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Canadian Med Center

Types of Athlete’s Foot

Monday 12 April 2021

Table of Contents

I. Taking Athlete’s Foot Seriously

II. Signs and Symptoms

III. Types of Athlete’s Foot

a. Interdigital

b. Moccasin

c. Vesicular

IV. Seeing a Doctor

V.  Fungal Infection Prevention & Treatments  

Taking Athlete’s Foot Seriously

Athlete’s foot is a fungal infection that starts between the toes and can spread to other parts of the body. It can affect anyone whose feet spend lots of time in warm and humid conditions that encourage fungal growth. Over-the-counter drugs may be used to treat mild to moderate cases, but prescription medications like Diflucan (fluconazole)Lotriderm (clotrimazole)Spectazole (econazole), or Vermox (mebendazole) may be necessary for moderate to severe athlete’s foot. Athlete’s foot spreads easily through contaminated floors or personal items, so it is important to take this fungal infection seriously to avoid health complications and avoid spreading it to others. [1] 

Signs and Symptoms

Symptoms of athlete’s foot may vary from one person to the next. The most common athlete’s foot symptoms are itching or stinging around the toes and the soles of the feet. Itchy blisters are also a common occurrence, and many people experience cracking and peeling skin. Other possible athlete’s foot symptoms include:

  • Dry skin on the soles or sides of the feet
  • Raw and sensitive skin
  • Discolored toenails
  • Toenails that fall off the nail bed [2]

two hands massaging two feet

Types of Athlete’s Foot

a. Interdigital

There are three main types of athlete’s foot, and the first type is the interdigital infection. This type of infection is commonly known as a toe web infection because it typically occurs between the two smallest (the fourth and fifth) toes and forms a web-like appearance. [3] Interdigital infections most commonly lead to scaly, peeling, and cracked skin. If you have interdigital athlete’s foot, you may be at an increased risk of getting a bacterial infection at the affected site. This can cause the skin to break down even more, leading to further exacerbation. [4]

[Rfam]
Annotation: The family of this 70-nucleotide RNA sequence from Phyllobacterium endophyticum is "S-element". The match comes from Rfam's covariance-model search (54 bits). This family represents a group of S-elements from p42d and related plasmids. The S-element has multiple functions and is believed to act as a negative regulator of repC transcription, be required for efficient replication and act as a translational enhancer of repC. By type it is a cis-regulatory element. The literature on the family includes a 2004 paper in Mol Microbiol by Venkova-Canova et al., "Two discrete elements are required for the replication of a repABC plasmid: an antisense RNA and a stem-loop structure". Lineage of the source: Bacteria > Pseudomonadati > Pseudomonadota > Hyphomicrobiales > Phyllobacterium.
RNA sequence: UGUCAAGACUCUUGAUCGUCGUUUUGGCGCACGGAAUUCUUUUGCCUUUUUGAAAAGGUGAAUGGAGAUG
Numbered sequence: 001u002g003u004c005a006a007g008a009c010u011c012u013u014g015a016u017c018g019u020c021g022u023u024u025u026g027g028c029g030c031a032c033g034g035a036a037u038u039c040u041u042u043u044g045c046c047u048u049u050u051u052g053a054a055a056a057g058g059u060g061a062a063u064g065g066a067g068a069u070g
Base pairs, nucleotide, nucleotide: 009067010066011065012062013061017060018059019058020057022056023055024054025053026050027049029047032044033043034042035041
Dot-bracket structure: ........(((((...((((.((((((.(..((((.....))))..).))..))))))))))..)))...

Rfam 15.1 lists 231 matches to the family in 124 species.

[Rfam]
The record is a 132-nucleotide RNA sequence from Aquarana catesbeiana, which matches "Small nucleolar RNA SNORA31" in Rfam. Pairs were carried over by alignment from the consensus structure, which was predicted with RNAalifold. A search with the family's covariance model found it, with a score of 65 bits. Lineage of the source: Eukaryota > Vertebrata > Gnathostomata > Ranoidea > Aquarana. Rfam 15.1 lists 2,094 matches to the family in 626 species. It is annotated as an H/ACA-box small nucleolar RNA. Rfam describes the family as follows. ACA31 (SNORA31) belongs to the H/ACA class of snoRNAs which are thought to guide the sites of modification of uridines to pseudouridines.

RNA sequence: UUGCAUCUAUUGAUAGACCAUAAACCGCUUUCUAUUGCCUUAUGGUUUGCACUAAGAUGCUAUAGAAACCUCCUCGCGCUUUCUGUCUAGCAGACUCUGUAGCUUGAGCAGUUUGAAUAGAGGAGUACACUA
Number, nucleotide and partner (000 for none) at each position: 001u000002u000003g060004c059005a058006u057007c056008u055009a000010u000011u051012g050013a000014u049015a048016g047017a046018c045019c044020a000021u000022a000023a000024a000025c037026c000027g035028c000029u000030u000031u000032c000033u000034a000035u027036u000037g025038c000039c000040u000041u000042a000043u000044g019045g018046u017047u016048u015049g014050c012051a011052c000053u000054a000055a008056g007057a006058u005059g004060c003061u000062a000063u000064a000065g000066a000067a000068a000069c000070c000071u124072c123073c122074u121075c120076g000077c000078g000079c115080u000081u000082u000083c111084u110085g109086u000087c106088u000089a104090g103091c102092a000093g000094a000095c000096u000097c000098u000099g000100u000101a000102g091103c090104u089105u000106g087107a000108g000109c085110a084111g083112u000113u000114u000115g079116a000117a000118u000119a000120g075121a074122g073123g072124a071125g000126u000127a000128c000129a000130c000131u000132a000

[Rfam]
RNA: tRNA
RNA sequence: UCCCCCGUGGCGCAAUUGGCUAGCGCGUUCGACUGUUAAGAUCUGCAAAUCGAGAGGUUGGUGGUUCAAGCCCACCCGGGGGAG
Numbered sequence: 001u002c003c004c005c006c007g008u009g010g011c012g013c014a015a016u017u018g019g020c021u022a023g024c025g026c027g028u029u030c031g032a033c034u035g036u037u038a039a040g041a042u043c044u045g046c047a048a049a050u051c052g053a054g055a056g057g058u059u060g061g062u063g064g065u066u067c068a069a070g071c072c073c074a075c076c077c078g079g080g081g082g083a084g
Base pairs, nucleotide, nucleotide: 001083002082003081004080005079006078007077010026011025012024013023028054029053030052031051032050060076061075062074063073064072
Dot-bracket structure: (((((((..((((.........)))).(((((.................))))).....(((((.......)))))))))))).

b. Moccasin 

If your athlete’s foot affects the entire sole of the foot, you likely have a “moccasin” infection. Moccasin infections generally begin with mild symptoms. This type of infection can cause dry, itchy, scaly, and irritable skin. It can also lead to thickened and cracked skin. In some cases, a moccasin-type infection can affect the whole sole and spread to the sides of the foot. [3] Moccasin-type infections can worsen quickly and cause the toenails to thicken and fall out. Because this infection progresses quickly, it is important to treat it as quickly as possible. [4]

c. Vesicular 

Vesicles is the medical term for blisters. [5] A vesicular fungal infection describes an athlete’s foot type that breaks out suddenly with fluid-filled blisters under the skin. These blisters can appear anywhere on your foot, but they most often appear on the bottom. [4]

Seeing a Doctor

Many people choose to treat athlete’s foot at home. If your athlete’s foot symptoms are mild, you can look into antifungal creams or natural home remedies. These home treatments can take some time to work, but you should see a doctor if symptoms do not improve after two weeks of self-treatment. [1]

a pink container of skin cream on a gray background

If you have diabetes, you should not treat athlete’s foot from home and should see a doctor immediately. Diabetes can lead to poor circulatory health and a weakened immune system, making you more susceptible to dangerous bacterial infections. Untreated infections, especially in the feet and lower limbs, are the leading cause of amputations for people with diabetes. If you have diabetes, see your doctor right away if you show signs of athlete’s foot. You will want to get on top of treatment early to avoid severe infections. [6]

Fungal Infection Prevention & Treatments

Remembering that athlete’s foot is a type of fungal infection can help with prevention. To reduce your risk of getting this skin condition, you will want to reduce as many factors that encourage fungal growth as possible. This means keeping your feet and the areas between your toes dry. Changing socks regularly and wearing breathable shoes can disrupt the moist and sweaty environment that fungi thrive in. It is also very important to protect your feet when using public pools, showers, and locker rooms. [1]

colorful socks on a clothesline

If you get athlete’s foot despite taking prevention steps, or if your condition persists after trying over-the-counter creams, ask your doctor if Diflucan (fluconazole)Lotriderm (clotrimazole)Spectazole (econazole), or Vermox (mebendazole) is right for you. These are prescription antifungal medications and can prevent athlete’s foot from spreading to your genital area, bladder, lungs, and blood. [7]

The content in this article is intended for informational purposes only. This website does not provide medical advice. In all circumstances, you should always seek the advice of your physician and/or other qualified health professionals(s) for drug, medical condition, or treatment advice. The content provided on this website is not a substitute for professional medical advice, diagnosis, or treatment.